DEAR ABBY: From time to time you print letters about acts of kindness, and I'd like to relate one I witnessed:
I was working as a cashier in a grocery store. An elderly woman came through my line with about 10 items in her basket, including some strawberries and shortcakes. Making small talk, I commented on how nice the berries looked. She agreed, and informed me that they were a little treat for herself. She said she didn't have much on her late husband's pension.
When I told her the total, her face fell and she asked me to take the strawberries and shortcakes off because she couldn't afford them. I was sad and embarrassed for her. I thought about buying them myself, but had no cash on me and wasn't sure if it might violate a store policy. She paid for the remainder of her items and went outside to rest on a bench before walking home.
I began scanning the next customer's items while trying to put out of my mind the sadness I felt at the lady's disappointment. My customer asked me why the lady hadn't taken her strawberries. I explained and continued totaling the woman's sale.
The woman then told me to include the strawberries -- not for herself, but for the lady outside. She wanted no praise or thanks and asked me to give them to the lady.
I took them to the lady on the bench and explained that the woman in line behind her had purchased them for her. She looked down at the strawberries, tucked them into her bag and began to cry, murmuring about the kindness of strangers. I went back inside and had to explain to the next 15 minutes' worth of customers in my line why I was crying.
The woman who bought the strawberries never saw how grateful the lady was, nor how touched I was, or my co-workers and other customers were -- not only by her kindness, but her humility in making her gift anonymous. She affected so many people that day, I hope those reading this letter will affect and influence many more. -- INDIANA READER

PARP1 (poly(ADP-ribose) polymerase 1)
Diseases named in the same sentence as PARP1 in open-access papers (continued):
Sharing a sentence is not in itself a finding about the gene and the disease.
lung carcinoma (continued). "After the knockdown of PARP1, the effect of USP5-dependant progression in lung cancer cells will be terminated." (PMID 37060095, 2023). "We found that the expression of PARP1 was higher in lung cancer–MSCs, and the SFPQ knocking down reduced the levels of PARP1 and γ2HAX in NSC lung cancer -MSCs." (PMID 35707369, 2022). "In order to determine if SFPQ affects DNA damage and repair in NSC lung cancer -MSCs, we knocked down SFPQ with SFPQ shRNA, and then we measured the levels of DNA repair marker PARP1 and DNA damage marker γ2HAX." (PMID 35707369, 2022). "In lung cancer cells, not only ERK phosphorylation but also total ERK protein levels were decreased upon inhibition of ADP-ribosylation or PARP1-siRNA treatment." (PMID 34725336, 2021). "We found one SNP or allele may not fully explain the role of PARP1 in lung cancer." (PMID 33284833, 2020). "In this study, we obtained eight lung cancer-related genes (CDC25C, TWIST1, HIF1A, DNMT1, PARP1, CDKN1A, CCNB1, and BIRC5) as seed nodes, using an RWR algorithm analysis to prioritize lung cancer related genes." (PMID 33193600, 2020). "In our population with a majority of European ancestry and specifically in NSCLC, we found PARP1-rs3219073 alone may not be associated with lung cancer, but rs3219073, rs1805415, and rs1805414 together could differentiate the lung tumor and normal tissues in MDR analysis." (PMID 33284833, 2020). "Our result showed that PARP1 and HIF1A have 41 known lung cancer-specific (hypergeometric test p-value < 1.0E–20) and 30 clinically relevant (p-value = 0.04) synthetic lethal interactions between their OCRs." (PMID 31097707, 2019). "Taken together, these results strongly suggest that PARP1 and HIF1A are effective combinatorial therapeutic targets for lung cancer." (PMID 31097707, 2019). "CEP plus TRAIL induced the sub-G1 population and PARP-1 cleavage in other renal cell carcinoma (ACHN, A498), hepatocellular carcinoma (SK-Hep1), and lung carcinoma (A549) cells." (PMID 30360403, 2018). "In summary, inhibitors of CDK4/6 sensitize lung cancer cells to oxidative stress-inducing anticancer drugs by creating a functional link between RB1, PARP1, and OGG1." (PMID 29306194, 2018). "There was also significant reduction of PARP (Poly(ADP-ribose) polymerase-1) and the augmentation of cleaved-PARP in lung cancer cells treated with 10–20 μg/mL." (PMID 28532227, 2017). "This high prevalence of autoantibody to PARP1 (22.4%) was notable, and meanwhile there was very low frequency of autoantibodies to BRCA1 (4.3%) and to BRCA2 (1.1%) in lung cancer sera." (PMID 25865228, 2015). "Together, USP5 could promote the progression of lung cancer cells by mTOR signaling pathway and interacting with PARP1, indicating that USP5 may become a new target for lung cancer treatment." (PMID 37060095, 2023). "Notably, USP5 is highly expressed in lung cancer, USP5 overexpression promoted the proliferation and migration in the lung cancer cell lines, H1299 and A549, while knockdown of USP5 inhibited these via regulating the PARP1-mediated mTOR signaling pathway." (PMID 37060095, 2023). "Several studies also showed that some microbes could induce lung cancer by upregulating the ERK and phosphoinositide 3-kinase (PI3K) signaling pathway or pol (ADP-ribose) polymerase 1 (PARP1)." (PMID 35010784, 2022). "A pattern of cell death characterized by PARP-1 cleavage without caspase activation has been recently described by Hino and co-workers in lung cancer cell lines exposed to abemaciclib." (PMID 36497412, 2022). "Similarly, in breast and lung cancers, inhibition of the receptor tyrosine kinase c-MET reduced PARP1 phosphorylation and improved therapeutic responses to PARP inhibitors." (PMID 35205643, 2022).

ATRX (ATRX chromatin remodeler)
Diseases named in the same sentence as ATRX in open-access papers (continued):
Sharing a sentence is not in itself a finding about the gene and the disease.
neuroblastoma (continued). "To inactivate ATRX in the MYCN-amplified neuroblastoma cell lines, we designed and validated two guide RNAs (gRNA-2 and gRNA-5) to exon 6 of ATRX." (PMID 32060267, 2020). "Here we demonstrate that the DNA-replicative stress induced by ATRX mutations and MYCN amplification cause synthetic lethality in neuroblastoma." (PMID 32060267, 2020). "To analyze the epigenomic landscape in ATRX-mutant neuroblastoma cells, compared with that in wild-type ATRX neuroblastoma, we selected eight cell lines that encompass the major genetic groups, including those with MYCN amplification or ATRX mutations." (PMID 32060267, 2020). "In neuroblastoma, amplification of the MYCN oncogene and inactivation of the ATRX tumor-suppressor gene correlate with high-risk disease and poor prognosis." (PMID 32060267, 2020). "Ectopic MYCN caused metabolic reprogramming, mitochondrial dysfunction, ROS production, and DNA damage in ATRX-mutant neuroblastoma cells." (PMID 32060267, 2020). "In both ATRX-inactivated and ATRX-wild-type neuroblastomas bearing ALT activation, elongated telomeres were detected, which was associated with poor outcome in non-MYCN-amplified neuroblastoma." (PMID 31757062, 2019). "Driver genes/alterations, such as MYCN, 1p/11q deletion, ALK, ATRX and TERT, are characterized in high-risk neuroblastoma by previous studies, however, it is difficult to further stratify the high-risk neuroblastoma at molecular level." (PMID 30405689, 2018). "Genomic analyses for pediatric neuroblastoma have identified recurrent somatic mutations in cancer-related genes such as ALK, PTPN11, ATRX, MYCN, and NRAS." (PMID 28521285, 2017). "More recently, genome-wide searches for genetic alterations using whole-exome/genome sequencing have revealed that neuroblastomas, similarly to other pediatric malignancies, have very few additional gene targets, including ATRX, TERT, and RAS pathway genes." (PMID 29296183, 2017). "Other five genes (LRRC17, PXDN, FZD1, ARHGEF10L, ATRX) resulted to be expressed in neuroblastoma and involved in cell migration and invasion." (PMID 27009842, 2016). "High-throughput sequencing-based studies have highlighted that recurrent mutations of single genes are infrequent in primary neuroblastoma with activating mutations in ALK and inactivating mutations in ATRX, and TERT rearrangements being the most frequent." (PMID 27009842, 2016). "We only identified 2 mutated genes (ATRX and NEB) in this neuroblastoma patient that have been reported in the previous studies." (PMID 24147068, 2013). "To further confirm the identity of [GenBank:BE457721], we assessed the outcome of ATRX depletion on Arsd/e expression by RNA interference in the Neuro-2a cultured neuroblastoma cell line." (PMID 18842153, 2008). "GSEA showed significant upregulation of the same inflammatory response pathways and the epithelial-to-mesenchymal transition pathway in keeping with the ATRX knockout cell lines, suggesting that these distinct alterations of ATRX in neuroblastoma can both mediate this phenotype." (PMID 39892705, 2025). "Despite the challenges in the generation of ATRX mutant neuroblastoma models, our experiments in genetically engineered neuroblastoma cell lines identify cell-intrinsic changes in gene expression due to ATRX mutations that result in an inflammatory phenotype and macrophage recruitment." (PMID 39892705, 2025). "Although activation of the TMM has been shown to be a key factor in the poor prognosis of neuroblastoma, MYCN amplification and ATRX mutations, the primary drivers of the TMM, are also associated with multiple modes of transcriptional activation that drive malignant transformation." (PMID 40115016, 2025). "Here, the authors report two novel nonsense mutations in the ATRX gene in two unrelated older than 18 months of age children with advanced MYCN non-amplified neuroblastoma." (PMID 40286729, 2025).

DEAR INDIANA READER: Thank you for a sweet and uplifting letter. I'm sure it will stimulate others to consider how they, too, can help those who are less fortunate than themselves.
DEAR ABBY: Because many women have stopped wearing pantyhose or stockings when they go out on a dinner date or formal function, would it be a fair turnaround for me to put on a three-piece suit and tie and not wear any socks? I'd appreciate your thoughts, please. -- SOCKLESS IN MICHIGAN
DEAR SOCKLESS: Women who forgo pantyhose or stockings in hot weather usually do it because they're wearing strappy sandals or open-toed summer footwear. Hosiery doesn't look right with them. I have seen men -- at least on the West Coast -- wear T-shirts under their sport coats and go barefoot in their loafers. But I have never seen a man don a three-piece suit and tie and go sockless. (And I never hope to.) I don't recommend it.
DEAR ABBY: I am being married in two months, but my question isn't about weddings. My question is, how can a woman ensure a lasting marriage? -- ABOUT TO BECOME A MRS.
DEAR ABOUT TO BECOME A MRS.: At a women's networking event years ago, my mother was asked that question. She replied, "One good rule is never go to bed angry." (I agree.)
Phyllis Diller was there and topped her. "Right!" she said. "Stay up and fight until you're exhausted. You'll sleep better!"
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